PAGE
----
November 8, 2019

Anchor Lane are a young Scottish band in the Classic rock mould, hailing from Glasgow and continuing a proud tradition of cracking bands from that city. They’ve been together since (I think) 2017, having released a 4-track EP New Beginnings that year. Since then, they’ve plied their trade in the time-honoured manner, touring constantly and playing as support to such Luminaries as Tremonti and Cheap Trick, and appearing at a raft of festivals including Isle of Wight, Belladrum and Download. These live performances have been noted and appreciated by a growing fanbase, and this, their debut album arrives with a good deal of anticipation.

The band is a classic four-piece, comprising singer Conor Gaffney, guitarist Lawrence O’Brien, bassist Matthew Quigley and drummer Scott Hanlon, all in their early twenties. Don’t be fooled though, their age belies the maturity of their song-writing and the quality of the material here stems from being steeped in the best traditions of heavy rock – for me, the sound of this album is a great blend of contemporary and earlier styles. There’s reflections of Soundgarden, Inglorious, Temperance Movement and Shinedown here, but also Bad Company and Paul Rodgers – so we’re talking real quality here! They also remind me of where another young band, Tax The Heat, were a year or so ago, and they’re perhaps stronger than them, so the portents are definitely good!             

From somewhere in Scotland, I think!

And so to the music: First up is “Blood and Irony”, which in itself is a great title and hooks you in with a deceptively gentle and hypnotic loping riff before some short but blistering guitar work introduces power chords and chorus that finish the song off very satisfyingly. At 2 minutes 47 seconds it’s a perfect little sing-along “single material” opener that showcases the vocal talents of frontman Gaffney and highlights the tunefulness of this band. “Fame Shame” is the one actually being promoted as the first single, and is more of a “rabble-rouser” stadium anthem whilst having a dig at modern society’s fascination with social media and reality TV. Voodoo in contrast is a slower, classic blues howler that chugs satisfyingly.

The album is called Casino as a metaphor for the “all in or quit” nature of the music industry as a whole. The band make the point that they collectively decided to all give up their 9 to 5 jobs and go for it, on the basis that the rewards are worth the risks. The title track alludes to that while alluding to on-off relationships as well. “Clocks” starts off as though Jimi H himself is back, before Conor’s voice curls in, again with strong similarities to Tax The Heat. “Stone Cold Hearted” continues the mix of Bad Company / Inglorious, strong song-writing with strong performances that could date from anytime over the last 50 years – which for me is top-drawer.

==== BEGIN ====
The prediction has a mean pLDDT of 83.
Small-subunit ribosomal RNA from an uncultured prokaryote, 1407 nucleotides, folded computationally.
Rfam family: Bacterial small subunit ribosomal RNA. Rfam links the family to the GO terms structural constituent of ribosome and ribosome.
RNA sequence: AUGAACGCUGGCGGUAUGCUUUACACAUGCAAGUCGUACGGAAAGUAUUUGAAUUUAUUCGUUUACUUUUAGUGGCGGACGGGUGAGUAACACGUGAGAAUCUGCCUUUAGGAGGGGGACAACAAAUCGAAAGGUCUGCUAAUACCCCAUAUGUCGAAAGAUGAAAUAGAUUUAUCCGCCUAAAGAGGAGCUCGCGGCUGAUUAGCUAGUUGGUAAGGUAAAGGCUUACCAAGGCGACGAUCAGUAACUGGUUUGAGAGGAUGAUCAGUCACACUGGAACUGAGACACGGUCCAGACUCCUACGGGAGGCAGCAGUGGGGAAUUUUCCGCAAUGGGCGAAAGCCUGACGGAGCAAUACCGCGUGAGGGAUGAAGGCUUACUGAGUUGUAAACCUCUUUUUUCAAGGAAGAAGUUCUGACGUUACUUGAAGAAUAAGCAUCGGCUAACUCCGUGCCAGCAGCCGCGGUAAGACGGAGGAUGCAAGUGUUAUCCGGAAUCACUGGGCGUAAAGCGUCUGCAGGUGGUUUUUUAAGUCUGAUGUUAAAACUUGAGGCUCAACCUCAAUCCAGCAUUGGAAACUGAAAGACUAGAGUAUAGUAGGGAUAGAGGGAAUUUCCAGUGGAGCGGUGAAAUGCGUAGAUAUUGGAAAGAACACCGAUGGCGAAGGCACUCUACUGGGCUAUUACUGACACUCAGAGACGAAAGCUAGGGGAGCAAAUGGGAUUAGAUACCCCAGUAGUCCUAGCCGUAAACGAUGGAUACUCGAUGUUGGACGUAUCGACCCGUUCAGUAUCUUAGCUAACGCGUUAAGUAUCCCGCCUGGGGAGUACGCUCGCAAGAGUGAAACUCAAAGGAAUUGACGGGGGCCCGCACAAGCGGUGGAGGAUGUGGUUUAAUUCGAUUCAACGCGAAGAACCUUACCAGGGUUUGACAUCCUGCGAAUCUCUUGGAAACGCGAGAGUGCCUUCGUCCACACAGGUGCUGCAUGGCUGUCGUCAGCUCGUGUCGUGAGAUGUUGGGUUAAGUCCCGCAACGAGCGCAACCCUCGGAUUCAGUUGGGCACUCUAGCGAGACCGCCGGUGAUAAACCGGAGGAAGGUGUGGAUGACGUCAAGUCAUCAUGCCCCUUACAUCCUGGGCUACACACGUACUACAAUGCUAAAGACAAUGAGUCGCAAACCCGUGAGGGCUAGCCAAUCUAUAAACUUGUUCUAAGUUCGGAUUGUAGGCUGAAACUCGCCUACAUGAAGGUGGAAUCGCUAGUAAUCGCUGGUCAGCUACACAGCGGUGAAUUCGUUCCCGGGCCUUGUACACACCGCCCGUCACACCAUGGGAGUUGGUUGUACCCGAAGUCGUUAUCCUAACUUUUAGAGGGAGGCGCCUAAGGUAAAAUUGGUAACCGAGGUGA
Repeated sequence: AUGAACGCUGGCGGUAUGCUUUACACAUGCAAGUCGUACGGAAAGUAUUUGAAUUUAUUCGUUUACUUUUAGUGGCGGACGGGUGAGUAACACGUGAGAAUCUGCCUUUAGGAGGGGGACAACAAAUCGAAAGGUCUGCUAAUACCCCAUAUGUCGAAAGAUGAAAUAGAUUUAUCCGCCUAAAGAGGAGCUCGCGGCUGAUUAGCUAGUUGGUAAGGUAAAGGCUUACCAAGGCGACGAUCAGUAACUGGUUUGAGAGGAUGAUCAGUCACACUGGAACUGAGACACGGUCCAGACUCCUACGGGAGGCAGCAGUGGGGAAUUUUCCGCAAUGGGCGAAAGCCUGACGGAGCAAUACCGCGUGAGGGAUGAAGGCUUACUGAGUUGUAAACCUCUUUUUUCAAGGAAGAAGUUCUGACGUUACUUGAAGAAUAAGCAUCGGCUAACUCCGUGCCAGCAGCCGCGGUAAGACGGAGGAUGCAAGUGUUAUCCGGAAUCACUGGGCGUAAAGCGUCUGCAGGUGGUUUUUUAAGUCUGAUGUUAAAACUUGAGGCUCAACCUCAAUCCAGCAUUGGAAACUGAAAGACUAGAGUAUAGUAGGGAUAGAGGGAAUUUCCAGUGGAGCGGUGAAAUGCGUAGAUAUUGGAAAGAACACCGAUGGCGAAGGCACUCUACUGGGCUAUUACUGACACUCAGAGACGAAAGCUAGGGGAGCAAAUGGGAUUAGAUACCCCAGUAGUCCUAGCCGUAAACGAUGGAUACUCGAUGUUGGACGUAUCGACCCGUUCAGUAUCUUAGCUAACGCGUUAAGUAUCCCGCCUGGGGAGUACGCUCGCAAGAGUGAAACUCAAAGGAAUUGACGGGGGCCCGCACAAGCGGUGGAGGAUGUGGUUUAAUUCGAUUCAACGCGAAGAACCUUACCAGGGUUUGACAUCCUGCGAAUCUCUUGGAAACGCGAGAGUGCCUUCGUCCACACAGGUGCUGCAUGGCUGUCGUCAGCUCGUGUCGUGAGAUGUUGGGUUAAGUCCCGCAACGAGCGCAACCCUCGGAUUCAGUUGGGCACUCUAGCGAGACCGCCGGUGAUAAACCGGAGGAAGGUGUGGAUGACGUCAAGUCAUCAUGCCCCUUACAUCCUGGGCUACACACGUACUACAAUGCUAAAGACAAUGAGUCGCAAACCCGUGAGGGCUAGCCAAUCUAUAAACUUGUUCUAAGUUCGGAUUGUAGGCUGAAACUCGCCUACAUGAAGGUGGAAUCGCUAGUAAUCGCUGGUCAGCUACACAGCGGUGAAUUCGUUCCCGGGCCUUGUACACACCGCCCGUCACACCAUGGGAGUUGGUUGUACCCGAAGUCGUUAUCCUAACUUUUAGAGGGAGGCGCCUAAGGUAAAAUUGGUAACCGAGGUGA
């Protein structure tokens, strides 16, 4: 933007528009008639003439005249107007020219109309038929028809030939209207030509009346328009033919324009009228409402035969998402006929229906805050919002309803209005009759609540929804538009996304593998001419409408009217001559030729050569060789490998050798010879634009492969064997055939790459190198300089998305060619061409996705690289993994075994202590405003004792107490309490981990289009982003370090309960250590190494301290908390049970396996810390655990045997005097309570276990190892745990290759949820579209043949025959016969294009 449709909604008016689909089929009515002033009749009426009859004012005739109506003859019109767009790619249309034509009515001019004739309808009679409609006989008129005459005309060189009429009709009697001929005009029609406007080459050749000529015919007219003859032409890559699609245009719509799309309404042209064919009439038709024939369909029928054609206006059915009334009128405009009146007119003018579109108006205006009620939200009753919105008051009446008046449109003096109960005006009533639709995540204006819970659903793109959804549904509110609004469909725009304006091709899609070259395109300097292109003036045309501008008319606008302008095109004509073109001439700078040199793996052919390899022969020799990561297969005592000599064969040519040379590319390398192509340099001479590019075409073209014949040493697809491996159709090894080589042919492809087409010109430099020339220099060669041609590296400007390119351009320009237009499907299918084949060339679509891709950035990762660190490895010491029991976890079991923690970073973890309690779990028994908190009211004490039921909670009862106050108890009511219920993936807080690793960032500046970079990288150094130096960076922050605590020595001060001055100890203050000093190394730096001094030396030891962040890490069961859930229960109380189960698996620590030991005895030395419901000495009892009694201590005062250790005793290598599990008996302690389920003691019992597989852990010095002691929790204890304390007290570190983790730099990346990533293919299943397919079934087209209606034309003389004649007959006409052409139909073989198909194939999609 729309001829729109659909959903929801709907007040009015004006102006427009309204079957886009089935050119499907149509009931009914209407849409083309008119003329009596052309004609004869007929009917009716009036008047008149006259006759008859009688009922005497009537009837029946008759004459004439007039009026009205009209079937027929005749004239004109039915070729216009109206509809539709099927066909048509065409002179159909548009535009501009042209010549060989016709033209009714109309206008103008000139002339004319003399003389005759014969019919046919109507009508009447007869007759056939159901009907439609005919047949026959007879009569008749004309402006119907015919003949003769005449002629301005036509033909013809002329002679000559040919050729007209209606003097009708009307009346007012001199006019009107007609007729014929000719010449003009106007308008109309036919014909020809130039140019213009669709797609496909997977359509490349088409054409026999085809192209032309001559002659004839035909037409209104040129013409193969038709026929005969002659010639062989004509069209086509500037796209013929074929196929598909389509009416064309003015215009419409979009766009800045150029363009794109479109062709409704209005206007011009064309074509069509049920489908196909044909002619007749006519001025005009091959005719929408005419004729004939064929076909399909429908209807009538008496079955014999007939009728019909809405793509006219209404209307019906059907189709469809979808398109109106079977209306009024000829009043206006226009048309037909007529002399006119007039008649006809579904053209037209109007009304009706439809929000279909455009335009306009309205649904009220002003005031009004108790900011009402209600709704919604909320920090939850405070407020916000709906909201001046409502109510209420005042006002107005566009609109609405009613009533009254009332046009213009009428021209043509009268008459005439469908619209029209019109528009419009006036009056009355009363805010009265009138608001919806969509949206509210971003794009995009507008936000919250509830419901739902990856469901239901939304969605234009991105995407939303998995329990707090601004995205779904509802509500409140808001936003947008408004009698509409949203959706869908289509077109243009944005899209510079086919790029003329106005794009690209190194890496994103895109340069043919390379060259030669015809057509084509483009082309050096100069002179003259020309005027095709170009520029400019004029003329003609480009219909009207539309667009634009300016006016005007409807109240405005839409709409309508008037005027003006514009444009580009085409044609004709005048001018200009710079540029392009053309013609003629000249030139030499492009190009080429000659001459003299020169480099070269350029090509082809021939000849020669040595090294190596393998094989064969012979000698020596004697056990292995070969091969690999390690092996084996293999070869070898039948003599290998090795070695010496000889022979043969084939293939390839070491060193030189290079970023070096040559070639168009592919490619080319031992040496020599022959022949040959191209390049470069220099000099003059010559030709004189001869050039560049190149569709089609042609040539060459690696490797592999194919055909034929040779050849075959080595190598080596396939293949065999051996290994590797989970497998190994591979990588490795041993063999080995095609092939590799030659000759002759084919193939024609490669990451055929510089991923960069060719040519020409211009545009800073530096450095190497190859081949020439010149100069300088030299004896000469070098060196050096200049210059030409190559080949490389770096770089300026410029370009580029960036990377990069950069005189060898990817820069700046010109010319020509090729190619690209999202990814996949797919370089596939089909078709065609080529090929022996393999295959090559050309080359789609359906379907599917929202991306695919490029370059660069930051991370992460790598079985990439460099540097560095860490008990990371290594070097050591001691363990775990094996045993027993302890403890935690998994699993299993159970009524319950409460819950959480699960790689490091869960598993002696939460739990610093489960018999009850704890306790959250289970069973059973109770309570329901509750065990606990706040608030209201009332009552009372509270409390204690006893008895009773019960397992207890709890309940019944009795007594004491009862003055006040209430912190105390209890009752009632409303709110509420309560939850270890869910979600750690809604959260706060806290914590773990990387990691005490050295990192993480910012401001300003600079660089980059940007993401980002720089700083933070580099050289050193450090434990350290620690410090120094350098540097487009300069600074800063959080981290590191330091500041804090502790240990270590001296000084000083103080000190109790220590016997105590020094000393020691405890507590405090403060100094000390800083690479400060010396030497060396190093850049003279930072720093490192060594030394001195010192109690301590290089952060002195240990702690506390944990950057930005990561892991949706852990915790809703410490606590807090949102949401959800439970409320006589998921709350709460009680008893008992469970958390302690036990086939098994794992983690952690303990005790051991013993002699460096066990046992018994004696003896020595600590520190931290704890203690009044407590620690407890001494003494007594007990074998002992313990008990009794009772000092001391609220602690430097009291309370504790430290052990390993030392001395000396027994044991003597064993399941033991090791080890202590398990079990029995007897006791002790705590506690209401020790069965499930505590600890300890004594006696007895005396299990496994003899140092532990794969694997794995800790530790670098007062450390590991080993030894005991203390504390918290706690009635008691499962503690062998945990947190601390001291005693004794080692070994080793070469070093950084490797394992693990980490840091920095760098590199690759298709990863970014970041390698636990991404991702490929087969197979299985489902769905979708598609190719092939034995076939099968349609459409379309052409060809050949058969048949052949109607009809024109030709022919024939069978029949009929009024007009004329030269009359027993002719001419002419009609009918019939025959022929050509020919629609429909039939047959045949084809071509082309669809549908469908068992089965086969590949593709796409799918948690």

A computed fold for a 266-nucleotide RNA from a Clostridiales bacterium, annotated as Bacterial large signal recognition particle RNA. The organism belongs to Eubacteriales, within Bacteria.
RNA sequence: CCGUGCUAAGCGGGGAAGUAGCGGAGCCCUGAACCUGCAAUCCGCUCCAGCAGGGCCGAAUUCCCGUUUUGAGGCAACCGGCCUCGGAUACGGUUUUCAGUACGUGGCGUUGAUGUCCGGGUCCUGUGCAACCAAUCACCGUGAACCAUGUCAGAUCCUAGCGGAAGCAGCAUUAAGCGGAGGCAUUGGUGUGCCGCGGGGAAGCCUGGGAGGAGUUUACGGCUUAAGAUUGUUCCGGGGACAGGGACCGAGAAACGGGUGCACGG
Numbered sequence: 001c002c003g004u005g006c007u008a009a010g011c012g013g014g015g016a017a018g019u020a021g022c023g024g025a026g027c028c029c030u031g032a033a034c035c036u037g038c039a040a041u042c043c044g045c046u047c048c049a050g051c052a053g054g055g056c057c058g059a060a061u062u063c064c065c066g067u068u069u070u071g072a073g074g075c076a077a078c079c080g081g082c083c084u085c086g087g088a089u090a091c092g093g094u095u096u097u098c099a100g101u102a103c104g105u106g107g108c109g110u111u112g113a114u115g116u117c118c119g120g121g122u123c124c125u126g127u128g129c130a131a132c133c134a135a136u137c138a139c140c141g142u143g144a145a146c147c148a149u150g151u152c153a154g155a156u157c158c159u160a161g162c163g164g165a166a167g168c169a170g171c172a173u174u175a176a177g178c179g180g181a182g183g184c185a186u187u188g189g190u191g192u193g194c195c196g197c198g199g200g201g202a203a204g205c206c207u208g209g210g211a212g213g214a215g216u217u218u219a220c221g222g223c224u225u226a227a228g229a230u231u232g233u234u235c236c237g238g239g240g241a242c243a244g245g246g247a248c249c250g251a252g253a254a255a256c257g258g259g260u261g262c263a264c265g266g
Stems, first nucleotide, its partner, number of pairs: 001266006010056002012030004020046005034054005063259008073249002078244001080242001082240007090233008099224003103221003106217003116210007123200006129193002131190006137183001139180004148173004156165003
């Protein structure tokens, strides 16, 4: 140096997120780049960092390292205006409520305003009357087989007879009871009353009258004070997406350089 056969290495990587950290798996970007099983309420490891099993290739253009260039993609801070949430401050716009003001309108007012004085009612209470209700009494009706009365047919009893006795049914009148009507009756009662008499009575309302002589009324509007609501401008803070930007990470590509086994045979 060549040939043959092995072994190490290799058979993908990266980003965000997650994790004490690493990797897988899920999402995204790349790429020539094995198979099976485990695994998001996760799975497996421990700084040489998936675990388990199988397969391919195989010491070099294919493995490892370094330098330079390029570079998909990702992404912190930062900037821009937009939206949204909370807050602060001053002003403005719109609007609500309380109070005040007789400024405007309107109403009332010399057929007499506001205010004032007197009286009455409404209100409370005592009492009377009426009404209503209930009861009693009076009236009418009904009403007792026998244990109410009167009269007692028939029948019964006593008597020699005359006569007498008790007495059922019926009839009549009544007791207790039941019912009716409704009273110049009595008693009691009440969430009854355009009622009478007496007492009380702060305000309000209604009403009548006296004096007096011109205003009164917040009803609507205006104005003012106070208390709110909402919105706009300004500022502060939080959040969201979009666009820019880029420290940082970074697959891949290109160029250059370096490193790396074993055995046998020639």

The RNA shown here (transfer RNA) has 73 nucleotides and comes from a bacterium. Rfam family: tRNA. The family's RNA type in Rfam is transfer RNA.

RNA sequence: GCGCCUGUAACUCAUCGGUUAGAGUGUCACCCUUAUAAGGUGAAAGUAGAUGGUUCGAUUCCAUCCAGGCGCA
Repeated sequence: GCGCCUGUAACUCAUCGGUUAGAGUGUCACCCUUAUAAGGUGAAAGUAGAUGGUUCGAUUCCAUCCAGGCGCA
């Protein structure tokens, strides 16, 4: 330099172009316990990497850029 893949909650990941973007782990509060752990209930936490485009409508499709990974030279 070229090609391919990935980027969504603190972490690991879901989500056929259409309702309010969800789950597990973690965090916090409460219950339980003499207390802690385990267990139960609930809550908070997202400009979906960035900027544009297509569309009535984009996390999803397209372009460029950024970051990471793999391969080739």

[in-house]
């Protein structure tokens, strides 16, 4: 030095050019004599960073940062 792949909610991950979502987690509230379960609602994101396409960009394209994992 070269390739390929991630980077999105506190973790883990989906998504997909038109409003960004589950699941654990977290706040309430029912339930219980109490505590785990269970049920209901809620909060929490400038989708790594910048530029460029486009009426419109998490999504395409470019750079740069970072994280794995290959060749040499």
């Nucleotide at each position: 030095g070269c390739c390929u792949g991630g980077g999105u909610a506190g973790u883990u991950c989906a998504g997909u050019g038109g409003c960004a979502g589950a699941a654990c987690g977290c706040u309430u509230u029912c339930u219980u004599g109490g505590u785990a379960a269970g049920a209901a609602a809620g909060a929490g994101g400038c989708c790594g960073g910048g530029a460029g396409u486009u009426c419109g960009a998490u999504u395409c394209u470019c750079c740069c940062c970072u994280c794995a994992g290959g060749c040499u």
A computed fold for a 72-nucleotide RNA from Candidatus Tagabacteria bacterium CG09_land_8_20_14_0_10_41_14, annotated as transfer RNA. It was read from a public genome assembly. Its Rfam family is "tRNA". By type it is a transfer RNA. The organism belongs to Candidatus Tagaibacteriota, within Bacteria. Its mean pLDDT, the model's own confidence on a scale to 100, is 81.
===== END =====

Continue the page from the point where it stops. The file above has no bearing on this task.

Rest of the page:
“Shell of Me” slows things down again, a beautiful little ballad with understated guitar, timeless melody and choruses, really strong tuneful vocals and topped with lovely lead solo. “Flatline” is ok…I have to say it’s a dumb chorusline but they’re forgiven, perfection first time out would be boring! “Dead Run” definitely has that heavyweight Stateside chorus that you’d expect from Black Star Riders or Shinedown, before “Honey” signs off the album with another really strong combination of powerful rangy vocals, classic riffs, cool solos and a powerhouse rhythm – they are indeed a surprisingly mature unit and I can imagine them being great live.

The band has benefitted from a great production, courtesy of Toby Jepson, who’s also worked with Wayward Sons and Little Angels, so they’re in good company. Toby himself is quick to praise the band’s sense of vision, and intuitive and intelligent song-writing. They’ve also had the benefit of co-writing contributions on two songs (Blood and Irony, and Dead Run) from Ricky Warwick of Black Star Riders and The Almighty, learning from Rick’s straight-forward, direct approach to song-writing, although Ricky himself believes they already have everything it takes in their toolkit to succeed. As a whole, the album is packed with immense sounding up-tempo tracks that showcase the band as a genuinely interesting new force to be reckoned with.